Boxing in the West is all but done for the year. The last world title fights in the Western world were this past Saturday with the last actually being Omar Andres Narvaez again David Carmona in what turned out to be a very forgettable contest. In the East however the action continues up to New Year’s Eve with 2 very interesting looking shows in Japan.
For me, personally, the more interesting of the two cards is in Tokyo at the Ota City General Gymnasium where there is a world title double header.
The card in total features 9 bouts, though from the under-card only 3 bouts are really worth noting. The first of which features Mexico’s highly touted Carlos Cuadras (28-0, 23) who seems set to take on Thai journeyman Songseanglek Phosuwangym (1-9). This is a total mismatch but it gives Cuadras a chance to have a fight after being in active for 9 months and also helps prepare him in case he fancies his against Thailand’s destructive Srisaket Sor Rungvisai in 2014. Trust me when I say this, but Cuadras v Srisaket could be a FOTY contender if it possibly gets made
In the second interesting under-card bout we will see Japanese based Filipino Ryan Bito (22-12-3, 8) taking on former Japanese national light flyweight champion Ryoichi Taguchi (18-2-1, 8). This bout is about getting Taguchi a win following his demoralising defeat at the hands of Naoya Inoue and whilst Bito is limited to say the least he may be able to make the fight interesting for a round or two. This should be a Taguchi TKO win but how will his loss affect him?
The final under-card bout of note is that of Kohei Kono (28-8, 11). Kono will be facing a man he knows he should beat in the shape of Thai debutant Daut Manopkanchang (0-0). The key for Kono isn’t to just win, but to avoid any possibility of being cut, marked or swollen as this is effectively a tune up for a fight against Denkaosan Kaovichit for the vacant WBA super flyweight title. Although no date has been set for Kono/Kaovichit I’m expecting in the first few months of 2014.
Following that semi-interesting trio of mismatches we then move on to the main event title bouts. The first of these will see WBC super featherweight champion Takashi Miura (26-2-2, 19) defending his title for the second title. Fresh off the back of a FOTY contender with Sergio Thompson Miura will face his third successive Mexican opponent as he battles Dante “Crazy” Jardon (24-3, 20).
When I say that Miura/Thompson was a FOTY contender that should tell you something about Miura. He’s a big puncher who, whilst crude, is a born fighter with toughness and the attitude that he’s going to beat you down. His power is that impressive that he’s knocked down Thompson, Takashi Uchiyama and Gamaliel Diaz. His record might not totally show it but he’s very heavy handed.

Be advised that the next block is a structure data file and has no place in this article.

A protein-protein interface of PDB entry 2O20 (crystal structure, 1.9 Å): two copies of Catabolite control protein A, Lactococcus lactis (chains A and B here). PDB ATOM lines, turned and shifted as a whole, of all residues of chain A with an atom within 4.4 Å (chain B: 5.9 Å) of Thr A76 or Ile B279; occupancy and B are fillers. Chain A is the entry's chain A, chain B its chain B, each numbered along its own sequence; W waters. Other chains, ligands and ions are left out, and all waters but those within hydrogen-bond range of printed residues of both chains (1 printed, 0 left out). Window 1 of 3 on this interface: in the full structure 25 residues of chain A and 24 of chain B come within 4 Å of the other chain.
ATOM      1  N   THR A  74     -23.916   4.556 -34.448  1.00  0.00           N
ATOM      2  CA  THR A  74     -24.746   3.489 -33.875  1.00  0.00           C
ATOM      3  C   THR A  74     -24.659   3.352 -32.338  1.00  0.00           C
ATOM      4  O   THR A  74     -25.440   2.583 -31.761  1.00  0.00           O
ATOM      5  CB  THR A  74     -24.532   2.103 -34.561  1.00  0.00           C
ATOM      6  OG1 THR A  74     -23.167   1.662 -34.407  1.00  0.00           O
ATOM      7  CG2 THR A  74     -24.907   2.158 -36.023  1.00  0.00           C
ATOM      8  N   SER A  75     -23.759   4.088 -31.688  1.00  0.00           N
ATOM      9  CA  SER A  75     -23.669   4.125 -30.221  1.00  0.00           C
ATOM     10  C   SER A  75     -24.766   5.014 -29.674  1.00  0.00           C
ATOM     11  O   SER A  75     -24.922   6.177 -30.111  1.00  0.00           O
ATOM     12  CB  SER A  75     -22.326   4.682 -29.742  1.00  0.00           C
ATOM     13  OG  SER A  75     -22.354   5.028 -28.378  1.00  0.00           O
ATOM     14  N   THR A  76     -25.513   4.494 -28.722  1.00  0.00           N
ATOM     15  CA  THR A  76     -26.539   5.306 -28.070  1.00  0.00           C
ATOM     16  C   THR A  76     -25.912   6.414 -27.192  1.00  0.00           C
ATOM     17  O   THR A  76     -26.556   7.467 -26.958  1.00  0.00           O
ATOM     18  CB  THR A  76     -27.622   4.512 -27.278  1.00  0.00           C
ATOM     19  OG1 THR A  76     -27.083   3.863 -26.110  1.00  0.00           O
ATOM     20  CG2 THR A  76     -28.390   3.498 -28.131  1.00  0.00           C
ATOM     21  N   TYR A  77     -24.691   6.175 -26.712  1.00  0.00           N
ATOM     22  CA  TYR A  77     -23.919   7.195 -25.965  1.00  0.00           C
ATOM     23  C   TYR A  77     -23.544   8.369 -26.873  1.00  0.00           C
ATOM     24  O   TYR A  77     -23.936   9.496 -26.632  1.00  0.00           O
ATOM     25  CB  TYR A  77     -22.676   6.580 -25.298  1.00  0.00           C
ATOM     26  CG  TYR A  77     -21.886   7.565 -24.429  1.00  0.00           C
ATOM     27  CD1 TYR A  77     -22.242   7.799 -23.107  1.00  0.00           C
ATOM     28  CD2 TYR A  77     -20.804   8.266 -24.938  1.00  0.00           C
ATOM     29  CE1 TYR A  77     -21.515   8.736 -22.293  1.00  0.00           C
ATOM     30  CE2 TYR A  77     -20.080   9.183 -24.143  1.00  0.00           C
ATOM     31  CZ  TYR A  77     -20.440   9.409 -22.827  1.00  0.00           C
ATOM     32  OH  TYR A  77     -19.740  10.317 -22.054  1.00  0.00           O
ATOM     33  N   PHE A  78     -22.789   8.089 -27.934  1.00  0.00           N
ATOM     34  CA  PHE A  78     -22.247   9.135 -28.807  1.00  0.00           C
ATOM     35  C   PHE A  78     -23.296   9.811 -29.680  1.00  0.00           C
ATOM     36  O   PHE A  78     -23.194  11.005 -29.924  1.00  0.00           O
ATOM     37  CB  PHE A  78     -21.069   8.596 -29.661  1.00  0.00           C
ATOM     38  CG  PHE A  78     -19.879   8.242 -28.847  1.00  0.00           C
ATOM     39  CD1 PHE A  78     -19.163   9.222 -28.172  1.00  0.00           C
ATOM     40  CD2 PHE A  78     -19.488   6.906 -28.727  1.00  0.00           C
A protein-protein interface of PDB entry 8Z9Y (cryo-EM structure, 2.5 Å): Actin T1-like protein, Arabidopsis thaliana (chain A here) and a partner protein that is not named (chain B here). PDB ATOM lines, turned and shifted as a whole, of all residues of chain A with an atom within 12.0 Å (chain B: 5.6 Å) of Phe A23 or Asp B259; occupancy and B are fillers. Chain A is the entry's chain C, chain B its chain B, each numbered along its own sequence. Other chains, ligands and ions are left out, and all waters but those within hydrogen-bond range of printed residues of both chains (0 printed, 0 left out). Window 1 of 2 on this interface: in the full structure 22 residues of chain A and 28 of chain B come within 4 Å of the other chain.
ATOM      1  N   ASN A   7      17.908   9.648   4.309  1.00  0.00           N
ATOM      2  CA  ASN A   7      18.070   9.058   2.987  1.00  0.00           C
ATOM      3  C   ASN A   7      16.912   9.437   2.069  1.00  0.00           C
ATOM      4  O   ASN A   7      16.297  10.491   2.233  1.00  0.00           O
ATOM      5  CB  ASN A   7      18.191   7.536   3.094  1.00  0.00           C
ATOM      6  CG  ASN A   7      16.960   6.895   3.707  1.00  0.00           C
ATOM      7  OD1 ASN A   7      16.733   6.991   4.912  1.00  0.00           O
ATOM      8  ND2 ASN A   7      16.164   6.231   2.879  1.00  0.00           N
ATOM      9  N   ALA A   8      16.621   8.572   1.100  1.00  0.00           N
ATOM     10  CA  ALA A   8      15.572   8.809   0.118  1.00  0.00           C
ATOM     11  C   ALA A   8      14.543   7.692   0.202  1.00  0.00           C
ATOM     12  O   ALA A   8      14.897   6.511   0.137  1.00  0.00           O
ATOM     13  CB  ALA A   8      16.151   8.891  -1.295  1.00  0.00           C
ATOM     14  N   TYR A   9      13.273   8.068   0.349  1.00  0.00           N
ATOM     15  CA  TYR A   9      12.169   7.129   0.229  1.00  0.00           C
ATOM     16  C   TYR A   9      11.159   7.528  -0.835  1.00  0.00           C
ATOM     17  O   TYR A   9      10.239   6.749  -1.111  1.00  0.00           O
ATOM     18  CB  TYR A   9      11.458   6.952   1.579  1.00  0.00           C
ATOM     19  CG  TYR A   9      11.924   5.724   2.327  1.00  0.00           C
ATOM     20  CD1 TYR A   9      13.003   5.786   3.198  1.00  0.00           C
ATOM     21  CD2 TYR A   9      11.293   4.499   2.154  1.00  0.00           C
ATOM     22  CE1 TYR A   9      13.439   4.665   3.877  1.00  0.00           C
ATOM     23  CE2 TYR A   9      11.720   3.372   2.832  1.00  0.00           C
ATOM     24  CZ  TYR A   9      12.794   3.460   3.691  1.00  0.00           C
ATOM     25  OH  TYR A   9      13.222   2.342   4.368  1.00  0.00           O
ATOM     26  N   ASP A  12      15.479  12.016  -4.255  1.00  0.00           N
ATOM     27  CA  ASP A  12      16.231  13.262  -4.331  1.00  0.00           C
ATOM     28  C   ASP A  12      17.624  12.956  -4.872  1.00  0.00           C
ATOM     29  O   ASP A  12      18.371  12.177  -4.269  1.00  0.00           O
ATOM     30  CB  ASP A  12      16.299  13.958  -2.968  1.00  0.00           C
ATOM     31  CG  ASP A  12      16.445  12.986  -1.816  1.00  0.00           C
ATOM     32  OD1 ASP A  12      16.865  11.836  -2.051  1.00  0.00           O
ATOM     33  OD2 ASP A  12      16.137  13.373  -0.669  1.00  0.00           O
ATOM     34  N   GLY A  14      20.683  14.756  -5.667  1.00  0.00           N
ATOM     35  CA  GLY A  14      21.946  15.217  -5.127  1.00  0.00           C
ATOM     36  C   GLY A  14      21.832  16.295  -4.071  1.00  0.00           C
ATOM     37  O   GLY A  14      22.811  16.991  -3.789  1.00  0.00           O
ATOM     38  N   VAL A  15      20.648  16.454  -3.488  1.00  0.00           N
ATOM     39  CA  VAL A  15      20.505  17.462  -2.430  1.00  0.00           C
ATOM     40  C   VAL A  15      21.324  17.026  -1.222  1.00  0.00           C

Whilst Miura’s bout with Thompson tells you plenty about him, the nickname of Jardon should sum him up. He’s known as “Crazy” and sometimes fights a bit crazy with a free swinging and often amusing style that again sees him trying to beat up opponents with power and aggression. He has been made to pay for his reckless aggression once, against Kyohei Tamakoshi, though he has shown that he still comes to fight and still believes he has the power to stop anyone.
This should be a war, it should the fireworks we expect on New Year’s Eve and it should be the perfect ending to a wonderful year for Miura who imagine will come out on top.
The second main event and second world title fight will see Takashi Uchiyama (20-0-1, 17), the WBA super featherweight, taking on fellow Japanese fighter Daiki Kaneko (19-2-3, 12). On paper it’s hard to argue a way in which Kaneko wins despite the fact Kaneko is a former Japanese super featherweight champion.
The one thing Kaneko has going for him is youth. The challenger is just 25 years old and actually comes in to the bout unbeaten in 6 years with a 6 fight stoppage run. Unfortunately though those two runs haven’t come against fighters like Uchiyama. That’s not to say Kaneko hasn’t beaten good fighters, but he’s not beaten great fighters.
At 34 years old Uchiyama is “getting on” especially for fighter in and around super featherweight though he’s a young 34 who has had just 21 pro fights and just 131 professional rounds, only 8 more rounds than Kaneko. What Uchiyama has done so well is limit how much damage he takes and how much he actually exerts himself. If you watch him you’ll see a very intelligent fight who uses a strong guard going forward, applies intelligent but selective pressure and unloads when he feels confident. Not only does Uchiyama unload flurries but he unloads flurry’s of bombs.
For Kaneko his only option is to avoid a war, use his speed and stay away from any sort of an exchange. He’ll be lighter on his feet but will almost certainly be forced to work hard to avoid a tear up. As soon as Uchiyama gets in range then Kaneko will be in trouble and this could be over at any moment. Don’t blink as you may miss the finish of this one.
This show won’t be televised in full, or live, though the two main events will be shown on tape delay on TV Tokyo. I’d advise not missing it, especially with the potential of a Uchiyama/Miura fight in 2014 looming if both win here.
You can read more by Scott Graveson at his site: AsianBoxing
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